Jul 13, 2011

A little progress everyday

I was reading this interesting article on overcoming procrastination. Though I don't procrastinate everything that comes my way, I do procrastinate tasks that are not urgent but important. Time plays a critical role in determining what I decide to do next. As a result, my urgent tasks get processed fine while the important ones get piled up. This article talks about a few important points to overcome procrastination such as
1) Break the project into smaller concrete tasks
2) Treat deadlines as windows of opportunity
3) Create accountability and be committed

But the aha moment occurred to me while reading the final point - "Work on the project a little bit each day". The linked article talks about subconscious information processing.

"once your brain starts working on a problem, it doesn't stop. If you get your mind wrapped around a problem with a fair bit of time left to solve it, the brain will solve the problem subconsciously over time"

How true this statement is! In many of my projects, the steps are not very clear that I can blindly list out them as 1, 2 and 3. There is a fair bit of abstract thought processing and information gathering needed. I do tend to notice that some remarkable ideas to proceed with such projects flash at unknown times - while I'm cooking in the kitchen, taking a shower or random channel surfing on TV.  Because I've been chewing my brain on such  projects, it seems to respond with amazing solutions. I quickly jot down such responses on my whiteboard so they don't get lost.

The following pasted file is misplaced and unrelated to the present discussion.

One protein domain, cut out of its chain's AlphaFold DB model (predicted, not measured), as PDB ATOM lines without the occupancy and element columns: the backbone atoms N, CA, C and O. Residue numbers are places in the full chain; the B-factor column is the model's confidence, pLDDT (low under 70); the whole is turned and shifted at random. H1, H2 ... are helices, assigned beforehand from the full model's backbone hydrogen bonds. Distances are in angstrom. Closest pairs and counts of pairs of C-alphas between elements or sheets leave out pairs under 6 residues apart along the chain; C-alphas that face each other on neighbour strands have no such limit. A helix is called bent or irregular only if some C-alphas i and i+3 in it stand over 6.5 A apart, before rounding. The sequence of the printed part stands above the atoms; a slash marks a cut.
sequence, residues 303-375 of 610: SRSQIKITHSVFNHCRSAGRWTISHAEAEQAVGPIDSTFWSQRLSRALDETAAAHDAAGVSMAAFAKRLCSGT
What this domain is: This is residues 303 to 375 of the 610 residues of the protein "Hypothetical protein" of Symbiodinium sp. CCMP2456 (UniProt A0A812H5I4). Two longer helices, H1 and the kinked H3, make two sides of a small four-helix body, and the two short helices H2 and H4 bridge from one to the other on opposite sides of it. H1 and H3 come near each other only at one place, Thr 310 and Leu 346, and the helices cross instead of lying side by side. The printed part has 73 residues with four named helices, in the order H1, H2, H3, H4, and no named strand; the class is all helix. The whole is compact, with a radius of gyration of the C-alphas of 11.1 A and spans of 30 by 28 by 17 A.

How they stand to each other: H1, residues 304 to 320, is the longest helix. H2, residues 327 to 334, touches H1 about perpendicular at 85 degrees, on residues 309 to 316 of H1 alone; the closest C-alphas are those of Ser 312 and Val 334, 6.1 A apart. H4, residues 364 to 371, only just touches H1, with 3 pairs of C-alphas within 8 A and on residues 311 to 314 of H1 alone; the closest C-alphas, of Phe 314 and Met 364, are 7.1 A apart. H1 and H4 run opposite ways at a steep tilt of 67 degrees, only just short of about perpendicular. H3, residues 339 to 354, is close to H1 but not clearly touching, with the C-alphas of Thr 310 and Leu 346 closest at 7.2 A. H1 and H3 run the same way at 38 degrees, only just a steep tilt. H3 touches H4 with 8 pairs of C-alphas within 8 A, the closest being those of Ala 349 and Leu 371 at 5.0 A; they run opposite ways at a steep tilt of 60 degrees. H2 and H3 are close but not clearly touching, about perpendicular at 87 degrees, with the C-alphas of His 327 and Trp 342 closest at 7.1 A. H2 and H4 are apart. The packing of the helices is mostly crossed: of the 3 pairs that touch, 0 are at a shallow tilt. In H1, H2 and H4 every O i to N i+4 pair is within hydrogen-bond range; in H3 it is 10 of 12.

Though I have noticed such insights from unexpected situations, I didn't try to make much sense of how it happens. But reading this article has helped me become aware of this powerful concept.

One of my traits is that I'm a good finisher and not a good starter. If I start working on a new project or an idea for a few weeks, then I ensure I take it through to completion. But the hard part was to get started. No wonder, I don't have many in the list - "books started but not yet finished"

The practical take-away for me would be this passage in the linked article:

"He explained that I should start working on a project as soon as it was assigned. An hour or so would do fine, he told me. He told me to come back to the project every day for at least a little bit and make progress on it slowly over time."

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